NCIDQ News: Placing Value on a Credential

April 1, 2008

Marketing the value of interior design will benefit clients and practitioners alike.

By Beth Holst

Professionals in any field are expected to have knowledge of their particular vocations. For example, when you visit a doctor, you expect that they will know medicine; will know how to help you; or if they are unable to help you, will refer you to a specialist who knows more about your particular ailment. You have confidence because your doctor has completed considerable education, finished a residency period with monitored experience, and passed an examination that qualifies him or her to be called a doctor and practice medicine.

If you encounter a doctor who is knowledgeable and has a great bedside manner, you are lucky. Is a doctor who goes above and beyond the minimum level of care providing greater value to you? That depends on how you define value ... it depends upon what matters most to you. Perhaps you place more value on getting in and out of the doctor's office quickly, rather than having the doctor spend more time with you in the exam room.

When designers talk about "the value of design," an oft-used phrase, what exactly do they mean? Is it that the public is finally appreciating good design? Or, is it that consumers consider interior designers' services a good value for the money expended? Merriam-Webster defines value as: "a fair return or equivalent in goods, services or money for something exchanged; the monetary worth of something; relative worth, utility, or importance."

I do not think of the U.S. Army as a progressive organization when it comes to design. However, Army research conducted several years ago regarding the use of qualified interior designers on projects points to an organization that discovered the value of interior design. Their research states, "The effectiveness of U.S. Army personnel depends heavily on the design of the facilities they work in. Interior aspects such as floor layout, workstation configuration, etc., can affect worker productivity, comfort, safety and health. Inadequately designed facilities can decrease worker productivity and increase life-cycle and medical costs ... impairing the Army's ability to fulfill its mission. Applying proper interior design principles early in facility design can ensure that a building will serve its occupants well and achieve optimal life-cycle costs."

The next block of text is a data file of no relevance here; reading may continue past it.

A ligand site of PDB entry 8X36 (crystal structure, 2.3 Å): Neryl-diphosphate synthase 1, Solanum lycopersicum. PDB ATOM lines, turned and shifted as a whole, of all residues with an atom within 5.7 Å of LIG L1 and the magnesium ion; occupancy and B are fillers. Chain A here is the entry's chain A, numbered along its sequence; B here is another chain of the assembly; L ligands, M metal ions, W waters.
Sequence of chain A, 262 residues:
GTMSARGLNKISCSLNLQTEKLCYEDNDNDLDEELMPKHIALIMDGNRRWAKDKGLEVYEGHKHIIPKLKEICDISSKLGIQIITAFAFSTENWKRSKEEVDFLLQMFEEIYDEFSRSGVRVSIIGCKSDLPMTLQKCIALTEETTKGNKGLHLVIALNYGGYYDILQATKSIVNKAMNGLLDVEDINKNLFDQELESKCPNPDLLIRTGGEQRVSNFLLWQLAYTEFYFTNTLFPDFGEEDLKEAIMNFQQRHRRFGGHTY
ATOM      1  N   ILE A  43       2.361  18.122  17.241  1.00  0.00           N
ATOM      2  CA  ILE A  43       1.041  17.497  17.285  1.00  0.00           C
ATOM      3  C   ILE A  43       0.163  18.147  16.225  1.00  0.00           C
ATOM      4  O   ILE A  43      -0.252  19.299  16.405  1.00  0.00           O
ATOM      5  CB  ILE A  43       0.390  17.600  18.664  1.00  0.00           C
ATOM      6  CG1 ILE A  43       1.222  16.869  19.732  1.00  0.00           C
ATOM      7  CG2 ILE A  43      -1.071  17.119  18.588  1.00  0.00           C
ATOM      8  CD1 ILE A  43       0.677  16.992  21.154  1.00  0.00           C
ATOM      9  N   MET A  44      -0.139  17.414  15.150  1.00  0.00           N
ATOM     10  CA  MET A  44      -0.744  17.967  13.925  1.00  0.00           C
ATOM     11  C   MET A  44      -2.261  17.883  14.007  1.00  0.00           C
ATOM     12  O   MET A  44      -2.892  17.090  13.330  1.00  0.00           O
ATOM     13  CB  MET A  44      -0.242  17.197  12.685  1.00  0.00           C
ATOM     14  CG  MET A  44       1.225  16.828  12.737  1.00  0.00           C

This research identified and documented the importance of interior design in the construction and renovation of Army facilities, and its implications for facility management activities and the occupants' quality of life. The U.S. Army perceives good design as a way to increase productivity and well-being of their personnel and lower life-cycle and medical costs. Design adds value to the Army because it positively impacts their bottom line.

As an interior designer, what you do every day affects people where they live, work or play. For your client, your service adds value because of the wise decisions you are making early in the project that carry through to an economic value at the end. For the users of the space, you are adding value because, whether the users realize it or not, the space has been intentionally designed to enhance their well-being.

This is a lesson that I have learned in the last few years as a public member of NCIDQ's board. I am not an interior designer, yet I have come to appreciate, with the eyes of the "public," the value of design. I have learned that properly qualified designers can make a difference, not just in the aesthetics of where I spend my time, but in my psychological and physical well-being as well.

NCIDQ Certificate holders already know the value that comes with having a credential that defines excellence. NCIDQ Certificate holders have demonstrated their commitment to excellence through their education, experience and taking an examination covering the body of knowledge essential to interior design practice. These milestones are not to be taken lightly. They come with the accountability the public clamors for today. They have value.

The NCIDQ credential is mobile. Because the NCIDQ Examination is the standard in most U.S. and Canadian jurisdictions, the Certificate forms the basis for registration and licensure. If you are seeking employment or commissions in other jurisdictions, you may be able to put yourself on the fast track to licensure/registration elsewhere if you have the NCIDQ credential. RFPs often require NCIDQ Certificate holders on a project. Your credential makes you valuable. More than 22,000 individuals who have taken and passed the Examination already know the value of the NCIDQ credential.

I realize that "interior designer" is a term that can be used in many jurisdictions regardless of a person's education, experience or examination. Whether that individual offers great customer service, is an excellent designer or offers additional benefits that I value, is not guaranteed. But, because I place a high value on my well-being, I place a high value on hiring NCIDQ Certificate holders. I believe all NCIDQ Certificate holders should communicate their value to their clients and prospects. When interior design professionals make a case for the value of good design, everyone is well served.

Beth Holst is the public member of the NCIDQ board of directors. She also serves on the American National Standards Institute (ANSI) Homeland Security Standards Panel (HSSP). ANSI-HSSP identifies existing consensus standards and, where none exist, assists the U.S. Department of Homeland Security and those sectors requesting assistance to accelerate development and adoption of consensus standards critical to homeland security. For more information on NCIDQ, visit

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